There are a variety of tiles on the market such as stone, ceramic, porcelain, and terracotta. Each has different properties and needs. Ceramic is a favorite due to its classic look and variety of patterns. However, do you need still need to seal ceramic tiles?
Yes, I always suggest at least sealing the grout on your ceramic tile to protect the subfloor and keep the tiles from detaching from the surface.
What is Ceramic Tile?
Ceramic tile is a tile that is made from white or red clay. It has been fired in a kiln, like a piece of pottery. The tile is then glazed and fired a second time. The glaze is what gives the tile its’ color and pattern. This glaze also protects the tile from damage and seals it. Unsealed clay has a high absorption rate, but the glaze used in manufacturing is waterproof.
Do You Need to Seal Ceramic Tile?
Even though Ceramic tiles are glazed, and thus nonporous, they should always be sealed. This is for two main reasons.
Unlike a clear sealant, the glaze on ceramic tiles is what gives them their color and beauty. As time goes on, the top layer of any surface is prone to minor scuffs, scratches, and chips. If your tiles are going to be a high traffic area, this is doubly true. When this happens, you do not want the damage to affect the glaze layer, as this will damage the look of the tile and be a pain to fix. If the tiles were sealed post installation, this incidental damage will only affect the clear coat, leaving the tiles pristine underneath. A clear coat is much easier to fix.
Sealing your ceramic surface will provide an additional barrier between the decorative portion of the tile, and any staining substances. This clear coat is designed to be resistant to dyes and can be stripped and replaced in the case that it is stained. Overall, a sealed tile surface is much easier to clean and keep looking new.
What Can Happen if Your Ceramic Tiles are Not Sealed?
If your Ceramic Tiles are not sealed, you should expect that they will have a much shorter lifespan. Chips in the pattern, staining, or water damage are all much bigger risks if the tile was not sealed after installation. Chips and staining will obviously damage the finish of the tile, although this can be fixed with floor repair kits.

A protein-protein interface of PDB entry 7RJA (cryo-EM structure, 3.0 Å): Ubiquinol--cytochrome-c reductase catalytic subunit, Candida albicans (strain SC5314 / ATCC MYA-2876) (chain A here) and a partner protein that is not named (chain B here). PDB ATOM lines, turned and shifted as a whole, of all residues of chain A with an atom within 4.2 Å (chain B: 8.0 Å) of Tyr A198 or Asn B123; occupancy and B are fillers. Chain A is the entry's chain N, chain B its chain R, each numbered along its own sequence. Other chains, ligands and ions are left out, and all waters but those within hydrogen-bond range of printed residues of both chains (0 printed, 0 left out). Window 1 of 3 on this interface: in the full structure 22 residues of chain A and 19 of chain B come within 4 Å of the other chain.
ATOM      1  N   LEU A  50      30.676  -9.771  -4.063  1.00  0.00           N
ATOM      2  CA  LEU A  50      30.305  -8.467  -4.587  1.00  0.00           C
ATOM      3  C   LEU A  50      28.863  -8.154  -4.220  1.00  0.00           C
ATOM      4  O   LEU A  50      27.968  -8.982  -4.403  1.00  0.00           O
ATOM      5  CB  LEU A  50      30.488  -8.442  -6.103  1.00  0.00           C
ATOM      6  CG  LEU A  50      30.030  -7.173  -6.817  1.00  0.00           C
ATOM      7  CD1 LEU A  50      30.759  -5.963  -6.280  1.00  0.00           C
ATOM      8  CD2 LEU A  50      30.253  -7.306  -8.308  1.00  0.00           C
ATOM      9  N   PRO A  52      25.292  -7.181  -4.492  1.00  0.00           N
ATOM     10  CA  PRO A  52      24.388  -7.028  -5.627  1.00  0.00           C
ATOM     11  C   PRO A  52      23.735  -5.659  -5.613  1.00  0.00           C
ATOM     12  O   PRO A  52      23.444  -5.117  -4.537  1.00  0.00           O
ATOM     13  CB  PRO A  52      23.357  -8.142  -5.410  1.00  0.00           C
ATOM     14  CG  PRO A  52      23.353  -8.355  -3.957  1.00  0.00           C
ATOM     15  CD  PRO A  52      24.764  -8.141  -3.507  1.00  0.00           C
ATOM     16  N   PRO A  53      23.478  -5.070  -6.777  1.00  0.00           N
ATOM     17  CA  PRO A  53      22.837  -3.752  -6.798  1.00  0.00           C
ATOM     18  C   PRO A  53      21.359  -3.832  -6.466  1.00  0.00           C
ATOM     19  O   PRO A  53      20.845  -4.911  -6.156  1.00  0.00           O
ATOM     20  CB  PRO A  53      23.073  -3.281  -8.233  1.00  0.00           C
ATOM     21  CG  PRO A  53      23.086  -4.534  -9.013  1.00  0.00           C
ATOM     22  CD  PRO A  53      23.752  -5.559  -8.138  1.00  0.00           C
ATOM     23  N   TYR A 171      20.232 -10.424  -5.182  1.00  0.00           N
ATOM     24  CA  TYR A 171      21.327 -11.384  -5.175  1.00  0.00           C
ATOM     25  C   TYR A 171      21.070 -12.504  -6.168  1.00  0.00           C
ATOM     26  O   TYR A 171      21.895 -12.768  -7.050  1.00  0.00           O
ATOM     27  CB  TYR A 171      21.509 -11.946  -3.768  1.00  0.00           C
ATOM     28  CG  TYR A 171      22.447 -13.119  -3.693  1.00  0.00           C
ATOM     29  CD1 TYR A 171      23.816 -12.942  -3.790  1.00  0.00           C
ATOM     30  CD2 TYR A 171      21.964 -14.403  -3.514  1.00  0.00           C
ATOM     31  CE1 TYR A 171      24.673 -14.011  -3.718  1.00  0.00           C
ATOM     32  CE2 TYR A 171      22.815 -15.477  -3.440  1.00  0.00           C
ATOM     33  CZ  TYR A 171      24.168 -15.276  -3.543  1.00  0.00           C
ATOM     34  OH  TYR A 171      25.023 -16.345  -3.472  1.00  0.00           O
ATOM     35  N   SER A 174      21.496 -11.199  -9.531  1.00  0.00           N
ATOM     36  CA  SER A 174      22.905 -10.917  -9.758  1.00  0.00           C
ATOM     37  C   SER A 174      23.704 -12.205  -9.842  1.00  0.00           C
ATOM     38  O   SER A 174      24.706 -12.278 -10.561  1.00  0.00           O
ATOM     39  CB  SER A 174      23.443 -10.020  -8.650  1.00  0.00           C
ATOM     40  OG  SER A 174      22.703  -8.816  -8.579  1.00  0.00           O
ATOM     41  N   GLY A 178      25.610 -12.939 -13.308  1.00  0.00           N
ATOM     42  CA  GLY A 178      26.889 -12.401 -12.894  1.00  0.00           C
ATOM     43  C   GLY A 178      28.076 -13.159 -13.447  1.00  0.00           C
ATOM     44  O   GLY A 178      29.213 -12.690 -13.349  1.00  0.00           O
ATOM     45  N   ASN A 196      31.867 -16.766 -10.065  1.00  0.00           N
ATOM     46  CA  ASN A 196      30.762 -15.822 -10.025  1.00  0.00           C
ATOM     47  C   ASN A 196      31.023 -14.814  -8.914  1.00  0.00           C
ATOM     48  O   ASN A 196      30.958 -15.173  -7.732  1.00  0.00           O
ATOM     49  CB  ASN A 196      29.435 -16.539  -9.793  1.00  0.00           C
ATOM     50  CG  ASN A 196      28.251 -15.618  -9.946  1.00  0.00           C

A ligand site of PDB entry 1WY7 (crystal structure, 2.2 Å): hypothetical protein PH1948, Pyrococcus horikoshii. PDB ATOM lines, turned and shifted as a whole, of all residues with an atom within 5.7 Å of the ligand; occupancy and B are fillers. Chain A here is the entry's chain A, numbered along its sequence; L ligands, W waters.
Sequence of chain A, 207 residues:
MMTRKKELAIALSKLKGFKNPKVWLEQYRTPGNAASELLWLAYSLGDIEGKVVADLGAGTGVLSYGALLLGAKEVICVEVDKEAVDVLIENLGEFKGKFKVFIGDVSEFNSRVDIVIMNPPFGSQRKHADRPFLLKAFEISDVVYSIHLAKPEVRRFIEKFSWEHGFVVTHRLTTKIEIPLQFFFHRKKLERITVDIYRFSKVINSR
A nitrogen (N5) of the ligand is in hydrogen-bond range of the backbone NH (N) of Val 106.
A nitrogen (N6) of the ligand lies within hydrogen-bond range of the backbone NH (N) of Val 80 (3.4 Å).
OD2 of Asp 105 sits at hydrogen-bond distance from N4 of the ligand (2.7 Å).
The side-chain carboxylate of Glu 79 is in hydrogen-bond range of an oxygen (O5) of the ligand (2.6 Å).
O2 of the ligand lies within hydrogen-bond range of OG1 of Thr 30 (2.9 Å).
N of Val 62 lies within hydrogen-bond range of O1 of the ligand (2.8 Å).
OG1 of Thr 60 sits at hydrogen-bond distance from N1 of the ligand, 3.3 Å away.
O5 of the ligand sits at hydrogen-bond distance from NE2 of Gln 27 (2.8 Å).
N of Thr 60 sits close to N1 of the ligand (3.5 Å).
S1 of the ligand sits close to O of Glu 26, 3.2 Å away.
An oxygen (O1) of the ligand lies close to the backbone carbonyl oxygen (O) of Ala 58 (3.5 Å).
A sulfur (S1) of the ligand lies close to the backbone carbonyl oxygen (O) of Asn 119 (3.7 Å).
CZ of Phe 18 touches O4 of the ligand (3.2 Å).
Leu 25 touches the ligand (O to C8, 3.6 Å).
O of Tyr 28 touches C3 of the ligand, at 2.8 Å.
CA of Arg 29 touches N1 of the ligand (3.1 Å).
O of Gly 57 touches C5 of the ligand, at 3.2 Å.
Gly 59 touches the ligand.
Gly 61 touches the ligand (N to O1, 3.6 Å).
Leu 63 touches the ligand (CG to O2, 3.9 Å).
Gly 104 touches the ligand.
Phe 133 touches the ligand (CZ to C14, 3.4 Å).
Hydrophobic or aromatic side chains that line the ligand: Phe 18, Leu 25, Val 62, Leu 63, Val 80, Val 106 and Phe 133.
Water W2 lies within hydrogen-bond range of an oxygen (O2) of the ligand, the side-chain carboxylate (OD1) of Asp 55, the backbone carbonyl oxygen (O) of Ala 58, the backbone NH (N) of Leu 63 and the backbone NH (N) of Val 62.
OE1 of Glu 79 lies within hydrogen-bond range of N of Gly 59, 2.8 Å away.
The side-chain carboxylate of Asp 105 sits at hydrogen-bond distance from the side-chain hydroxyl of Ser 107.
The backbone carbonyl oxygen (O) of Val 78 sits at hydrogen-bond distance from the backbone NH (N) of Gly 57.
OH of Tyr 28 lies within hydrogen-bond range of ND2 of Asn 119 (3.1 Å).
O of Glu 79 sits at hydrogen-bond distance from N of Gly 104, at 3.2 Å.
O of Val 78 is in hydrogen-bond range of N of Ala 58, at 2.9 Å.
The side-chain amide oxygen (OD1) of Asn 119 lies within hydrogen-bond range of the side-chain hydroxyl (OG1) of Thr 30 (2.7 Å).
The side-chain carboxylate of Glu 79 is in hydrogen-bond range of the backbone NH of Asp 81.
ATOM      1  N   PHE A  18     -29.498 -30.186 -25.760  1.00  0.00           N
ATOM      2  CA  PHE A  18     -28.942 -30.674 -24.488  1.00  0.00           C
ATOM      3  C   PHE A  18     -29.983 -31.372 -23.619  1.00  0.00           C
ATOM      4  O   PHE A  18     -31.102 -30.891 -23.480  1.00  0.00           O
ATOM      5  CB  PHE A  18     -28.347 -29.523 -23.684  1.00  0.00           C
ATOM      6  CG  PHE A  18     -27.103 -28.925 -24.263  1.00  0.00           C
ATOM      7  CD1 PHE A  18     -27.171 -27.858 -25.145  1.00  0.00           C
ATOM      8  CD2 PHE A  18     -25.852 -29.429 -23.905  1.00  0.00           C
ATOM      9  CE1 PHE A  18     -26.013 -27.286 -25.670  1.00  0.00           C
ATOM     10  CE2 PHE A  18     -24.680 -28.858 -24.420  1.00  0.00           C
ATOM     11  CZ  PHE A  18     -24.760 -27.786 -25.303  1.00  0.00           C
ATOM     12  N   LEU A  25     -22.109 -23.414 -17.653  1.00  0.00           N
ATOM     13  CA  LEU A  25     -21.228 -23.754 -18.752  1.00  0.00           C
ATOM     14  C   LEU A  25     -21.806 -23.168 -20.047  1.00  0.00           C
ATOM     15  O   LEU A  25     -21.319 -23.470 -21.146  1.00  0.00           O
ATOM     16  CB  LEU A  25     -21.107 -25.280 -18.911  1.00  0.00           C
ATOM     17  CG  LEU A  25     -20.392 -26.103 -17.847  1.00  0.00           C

However, the real disaster is the water damage. Water that seeps through the grout will cause the unsealed underneath of the tile to swell and change size. This will not be uniform and will cause cracking in the tiles. The water can also destroy the adhesive, causing the tile to come free from the surface completely.
How Do You Know if Your Ceramic Tiles Are Sealed?
A simple test can be preformed to determine whether your tile surface is sealed. This is known as the beading test.
- First, fill an eye dropper or syringe with a small amount of water.
- Next, choose a section of the floor to preform the test. I suggest a section of grout since the glaze on the tile face will react like any other sealant.
- Slowly drop two to three drops of water onto the surface. Wait to see how the water acts without touching it.
If your tile is sealed, you will notice that the water “beads” like raindrops on a window. If it is not, then the water will flatten out and puddle. You can repeat the test in a different location if you are unsure.
Do You Need to Seal Ceramic Tile Grout?
While I always recommend sealing the entire surface of ceramic tiles after installation, sealing the grout is the absolute minimum. The factory glaze is only on the top of the tile, leaving the underside and grout exposed. A watertight seal is only effective if there are no holes, so unsealed grout effectively makes the glaze useless.
Water can seep into the grout between tiles and damage the tile and adhesive from underneath. Sealing the grout after installation ensures that there are no porous cracks between tiles.
Now that you have decided to seal your Ceramic tile, here is how to accomplish it with most common products:
1. Remove any old sealant (other than the glaze) from the floor or roughen it so the new seal will bond correctly. This can be done with a floor stripper or sanding. However, be careful that your method will not hurt the glaze. You can test a small section of tile in an inconspicuous place.
2. Clean the floor. Do not be afraid to be fussy, anything you leave on the floor will be stuck there for the next decade under the sealant. Use a high PH cleaner to bleach the grout and remove as much dust and dirt from the floor as you can.
3. Remove all important items. Do not have anything you will be sad to lose around while doing this, everything the sealant touches will be impossible to clean once it is cured. Honestly, plan to toss all your supplies and the clothes you are wearing afterward.